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Subject: Re: Inquiries into XACML design requests to SAML

Here are answers to your inquiries, probably addressing more
aspects of the issue than your original inquiry intended.  These
were discussed at the XACML TC meeting this morning, and a draft
version was posted to the XACML TC list shortly after your
original inquiry, but I should be held responsible for any
omissions or errors.  -Anne

1. Why didn't XACML just use the XSI-defined primitive types?
   Why did XACML extend the list of types?

The XSI set was not rich enough, even as a set of primitives.
For example, we felt X500 Names and RFC822 names had syntactic
and semantic aspects that could not be handled via any of the XSI
types, and were very important for access control policies.

In addition, not all attributes can be expressed using primitive
types.  In some cases, a structured element is needed to tie
together multiple related data items.  As an example, a security
label needs not just the "secret", "confidential",
etc. classification value, but also the entity whose
classification is being used (Army, Sun corporate, etc.).  For
these, a schema-defined attribute type is needed.

2. Why does XACML use URIs to identify Attributes and their DataTypes?

QNames cause trouble for digital signatures, since the names must
be resolved to identical values by multiple parties, each of whom
may have different resolution chains.

Note that WSS recently had to backtrack on their use of QNames
and are now using URIs.  I am not familiar with all the reasons,
but I believe their reasons are probably related to ours.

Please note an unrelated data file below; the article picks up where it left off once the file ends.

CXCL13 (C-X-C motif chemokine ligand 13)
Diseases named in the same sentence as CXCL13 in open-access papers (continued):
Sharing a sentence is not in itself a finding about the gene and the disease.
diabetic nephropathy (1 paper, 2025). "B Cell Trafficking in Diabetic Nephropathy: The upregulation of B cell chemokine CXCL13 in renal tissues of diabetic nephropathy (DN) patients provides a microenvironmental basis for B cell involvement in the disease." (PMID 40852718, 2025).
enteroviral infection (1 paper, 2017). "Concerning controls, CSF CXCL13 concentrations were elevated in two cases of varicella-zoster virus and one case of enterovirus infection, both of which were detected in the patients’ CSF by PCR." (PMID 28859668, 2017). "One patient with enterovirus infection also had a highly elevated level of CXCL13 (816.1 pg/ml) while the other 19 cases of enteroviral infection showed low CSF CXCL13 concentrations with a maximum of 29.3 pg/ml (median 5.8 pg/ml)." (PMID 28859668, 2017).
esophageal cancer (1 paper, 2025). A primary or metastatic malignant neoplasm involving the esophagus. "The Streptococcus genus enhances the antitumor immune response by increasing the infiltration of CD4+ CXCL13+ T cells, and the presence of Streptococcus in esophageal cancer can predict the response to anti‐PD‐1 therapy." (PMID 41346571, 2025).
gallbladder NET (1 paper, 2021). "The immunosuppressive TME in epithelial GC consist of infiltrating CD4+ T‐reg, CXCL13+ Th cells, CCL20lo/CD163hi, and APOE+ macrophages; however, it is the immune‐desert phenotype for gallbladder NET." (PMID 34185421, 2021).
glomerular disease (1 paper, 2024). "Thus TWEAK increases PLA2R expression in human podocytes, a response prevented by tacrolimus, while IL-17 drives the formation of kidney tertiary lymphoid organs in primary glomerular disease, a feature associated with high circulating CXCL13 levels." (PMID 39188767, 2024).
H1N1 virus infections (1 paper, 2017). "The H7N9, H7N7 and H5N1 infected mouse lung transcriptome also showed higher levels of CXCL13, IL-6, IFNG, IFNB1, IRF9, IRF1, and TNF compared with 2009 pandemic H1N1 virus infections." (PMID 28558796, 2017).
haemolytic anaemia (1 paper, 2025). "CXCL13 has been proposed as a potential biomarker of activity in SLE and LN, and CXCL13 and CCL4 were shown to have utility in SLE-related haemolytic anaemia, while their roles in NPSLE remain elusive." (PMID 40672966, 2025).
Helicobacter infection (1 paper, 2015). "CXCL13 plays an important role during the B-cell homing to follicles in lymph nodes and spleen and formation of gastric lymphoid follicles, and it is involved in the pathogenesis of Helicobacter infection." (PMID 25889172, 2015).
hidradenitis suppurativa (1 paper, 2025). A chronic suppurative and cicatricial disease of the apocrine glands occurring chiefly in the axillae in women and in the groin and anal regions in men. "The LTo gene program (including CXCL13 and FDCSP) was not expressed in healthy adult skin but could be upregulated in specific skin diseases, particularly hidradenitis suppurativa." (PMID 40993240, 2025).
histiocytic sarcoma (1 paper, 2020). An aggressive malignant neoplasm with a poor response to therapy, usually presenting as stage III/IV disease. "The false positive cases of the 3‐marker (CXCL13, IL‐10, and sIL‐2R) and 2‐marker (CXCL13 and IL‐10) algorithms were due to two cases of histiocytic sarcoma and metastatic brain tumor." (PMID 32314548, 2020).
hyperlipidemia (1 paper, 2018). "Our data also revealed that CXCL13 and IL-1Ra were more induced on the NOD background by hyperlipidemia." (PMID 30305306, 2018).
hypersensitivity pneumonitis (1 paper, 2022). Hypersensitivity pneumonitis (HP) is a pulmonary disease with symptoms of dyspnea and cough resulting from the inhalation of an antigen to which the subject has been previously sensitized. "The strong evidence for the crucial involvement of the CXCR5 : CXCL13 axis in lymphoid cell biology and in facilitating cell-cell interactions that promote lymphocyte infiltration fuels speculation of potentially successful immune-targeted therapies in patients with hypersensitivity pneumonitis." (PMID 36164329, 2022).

3. Why not allow the Attribute DataType to be specified by the
type of the schema element that is used as the attribute value?
Why have an explicit "Datatype" attribute?

XACML actualy does allow a policy to use types defined by
schemas.  For example, "X" in the example below could be an
XML-schema defined type, resulting in

    <AttributeValue DataType="X"><X>xxxx</X></AttributeValue>

[Note that functions on such types are not supported by XACML's
basic AttributeDesignator mechanism]

But evaluation of a policy requires comparisons and operations on
data.  If the policy engine is to support standard functions for
doing these comparisons and operations, then standard data types
are required.  XACML, by supporting a rich set of standard data
types and associated functions, allows most policies to be
supported by standard policy engines, rather than by requiring
pluggable code for each new data type.

An alternative is to support XPath query operators, where the
arguments to a function are XPath expressions that resolve to
values of primitive data types that the functions understand.
XACML did not want to require use of XPath, so did not want to
force this solution.  But XACML does support this alternative by
optionally allowing attributes to be specified using XPath
expressions.  These expressions can be used to extract primitive
data elements from an Attribute whose data type is defined via an
XML schema-instance.

Anne H. Anderson             Email: Anne.Anderson@Sun.COM
Sun Microsystems Laboratories
1 Network Drive,UBUR02-311     Tel: 781/442-0928
Burlington, MA 01803-0902 USA  Fax: 781/442-1692

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